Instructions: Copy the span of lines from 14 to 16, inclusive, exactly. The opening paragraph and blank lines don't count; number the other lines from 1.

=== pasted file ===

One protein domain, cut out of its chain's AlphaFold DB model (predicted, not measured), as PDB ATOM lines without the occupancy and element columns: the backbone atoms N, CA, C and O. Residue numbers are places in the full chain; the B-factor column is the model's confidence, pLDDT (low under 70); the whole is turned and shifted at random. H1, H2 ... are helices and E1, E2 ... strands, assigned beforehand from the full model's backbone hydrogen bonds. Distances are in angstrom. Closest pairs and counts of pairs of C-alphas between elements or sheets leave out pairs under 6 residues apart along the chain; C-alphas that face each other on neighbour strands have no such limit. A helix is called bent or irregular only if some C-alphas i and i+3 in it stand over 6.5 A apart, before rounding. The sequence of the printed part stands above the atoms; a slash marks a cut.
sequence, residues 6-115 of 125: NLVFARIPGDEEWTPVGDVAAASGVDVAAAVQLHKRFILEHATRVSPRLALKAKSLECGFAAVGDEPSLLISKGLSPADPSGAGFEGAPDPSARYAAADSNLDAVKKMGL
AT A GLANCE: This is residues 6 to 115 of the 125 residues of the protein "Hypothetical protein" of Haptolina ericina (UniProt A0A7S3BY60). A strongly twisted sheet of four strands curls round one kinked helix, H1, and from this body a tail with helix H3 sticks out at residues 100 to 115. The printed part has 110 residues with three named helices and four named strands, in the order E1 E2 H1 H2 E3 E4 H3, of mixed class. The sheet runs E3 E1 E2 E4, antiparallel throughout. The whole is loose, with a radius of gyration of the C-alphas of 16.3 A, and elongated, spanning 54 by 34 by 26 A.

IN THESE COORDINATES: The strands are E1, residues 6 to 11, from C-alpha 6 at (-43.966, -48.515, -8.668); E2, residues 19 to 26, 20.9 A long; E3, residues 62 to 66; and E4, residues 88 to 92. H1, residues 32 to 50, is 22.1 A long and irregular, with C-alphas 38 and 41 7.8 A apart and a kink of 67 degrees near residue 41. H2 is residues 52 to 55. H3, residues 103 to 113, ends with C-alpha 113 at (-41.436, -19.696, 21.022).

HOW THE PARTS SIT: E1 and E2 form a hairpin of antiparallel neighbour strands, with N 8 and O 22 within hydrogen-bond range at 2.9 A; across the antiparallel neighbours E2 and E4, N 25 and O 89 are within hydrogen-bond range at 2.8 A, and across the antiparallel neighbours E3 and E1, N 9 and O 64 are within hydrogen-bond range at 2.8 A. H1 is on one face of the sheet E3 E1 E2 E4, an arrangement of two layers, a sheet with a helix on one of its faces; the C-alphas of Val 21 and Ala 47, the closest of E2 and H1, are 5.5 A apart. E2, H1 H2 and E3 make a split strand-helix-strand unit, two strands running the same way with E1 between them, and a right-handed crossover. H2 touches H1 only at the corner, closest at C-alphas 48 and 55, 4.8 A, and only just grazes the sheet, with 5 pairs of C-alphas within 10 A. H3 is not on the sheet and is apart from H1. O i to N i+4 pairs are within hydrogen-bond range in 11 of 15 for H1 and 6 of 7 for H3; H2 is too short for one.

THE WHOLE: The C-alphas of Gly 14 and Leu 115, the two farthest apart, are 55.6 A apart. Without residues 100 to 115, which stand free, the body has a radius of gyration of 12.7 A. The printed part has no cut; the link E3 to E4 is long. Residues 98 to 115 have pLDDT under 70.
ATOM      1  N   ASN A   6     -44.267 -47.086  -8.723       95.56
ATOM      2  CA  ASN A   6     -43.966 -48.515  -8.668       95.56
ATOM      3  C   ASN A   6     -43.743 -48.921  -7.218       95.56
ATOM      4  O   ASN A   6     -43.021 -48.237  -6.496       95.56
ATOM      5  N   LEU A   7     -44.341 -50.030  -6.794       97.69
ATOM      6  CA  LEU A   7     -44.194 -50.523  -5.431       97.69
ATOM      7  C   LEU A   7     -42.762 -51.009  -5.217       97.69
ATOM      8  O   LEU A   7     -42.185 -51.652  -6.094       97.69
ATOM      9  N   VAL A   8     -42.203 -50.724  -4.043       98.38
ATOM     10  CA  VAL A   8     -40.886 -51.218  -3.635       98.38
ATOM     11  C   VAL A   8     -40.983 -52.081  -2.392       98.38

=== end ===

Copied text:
ATOM      9  N   VAL A   8     -42.203 -50.724  -4.043       98.38
ATOM     10  CA  VAL A   8     -40.886 -51.218  -3.635       98.38
ATOM     11  C   VAL A   8     -40.983 -52.081  -2.392       98.38